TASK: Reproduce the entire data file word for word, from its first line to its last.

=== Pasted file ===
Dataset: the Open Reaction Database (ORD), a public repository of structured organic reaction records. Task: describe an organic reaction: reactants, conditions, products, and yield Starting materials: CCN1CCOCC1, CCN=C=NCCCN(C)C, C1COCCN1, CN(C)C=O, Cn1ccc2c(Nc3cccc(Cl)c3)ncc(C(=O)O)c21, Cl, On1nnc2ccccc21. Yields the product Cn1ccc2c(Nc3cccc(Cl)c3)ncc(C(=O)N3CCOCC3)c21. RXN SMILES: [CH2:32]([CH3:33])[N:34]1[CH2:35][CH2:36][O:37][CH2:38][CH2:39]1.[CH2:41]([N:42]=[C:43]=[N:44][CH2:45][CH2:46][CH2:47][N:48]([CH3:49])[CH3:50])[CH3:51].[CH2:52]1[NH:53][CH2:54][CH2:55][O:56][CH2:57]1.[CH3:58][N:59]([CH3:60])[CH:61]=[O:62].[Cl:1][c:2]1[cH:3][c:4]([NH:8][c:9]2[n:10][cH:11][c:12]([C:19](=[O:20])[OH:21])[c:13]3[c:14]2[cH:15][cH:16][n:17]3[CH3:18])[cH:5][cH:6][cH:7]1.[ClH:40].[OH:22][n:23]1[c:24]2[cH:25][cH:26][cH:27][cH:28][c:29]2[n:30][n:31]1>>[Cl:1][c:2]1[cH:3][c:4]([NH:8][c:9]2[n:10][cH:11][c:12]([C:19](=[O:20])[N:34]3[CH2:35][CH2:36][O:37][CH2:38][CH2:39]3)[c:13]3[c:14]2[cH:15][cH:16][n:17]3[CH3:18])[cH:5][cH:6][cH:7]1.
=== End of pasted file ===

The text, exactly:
Dataset: the Open Reaction Database (ORD), a public repository of structured organic reaction records. Task: describe an organic reaction: reactants, conditions, products, and yield Starting materials: CCN1CCOCC1, CCN=C=NCCCN(C)C, C1COCCN1, CN(C)C=O, Cn1ccc2c(Nc3cccc(Cl)c3)ncc(C(=O)O)c21, Cl, On1nnc2ccccc21. Yields the product Cn1ccc2c(Nc3cccc(Cl)c3)ncc(C(=O)N3CCOCC3)c21. RXN SMILES: [CH2:32]([CH3:33])[N:34]1[CH2:35][CH2:36][O:37][CH2:38][CH2:39]1.[CH2:41]([N:42]=[C:43]=[N:44][CH2:45][CH2:46][CH2:47][N:48]([CH3:49])[CH3:50])[CH3:51].[CH2:52]1[NH:53][CH2:54][CH2:55][O:56][CH2:57]1.[CH3:58][N:59]([CH3:60])[CH:61]=[O:62].[Cl:1][c:2]1[cH:3][c:4]([NH:8][c:9]2[n:10][cH:11][c:12]([C:19](=[O:20])[OH:21])[c:13]3[c:14]2[cH:15][cH:16][n:17]3[CH3:18])[cH:5][cH:6][cH:7]1.[ClH:40].[OH:22][n:23]1[c:24]2[cH:25][cH:26][cH:27][cH:28][c:29]2[n:30][n:31]1>>[Cl:1][c:2]1[cH:3][c:4]([NH:8][c:9]2[n:10][cH:11][c:12]([C:19](=[O:20])[N:34]3[CH2:35][CH2:36][O:37][CH2:38][CH2:39]3)[c:13]3[c:14]2[cH:15][cH:16][n:17]3[CH3:18])[cH:5][cH:6][cH:7]1.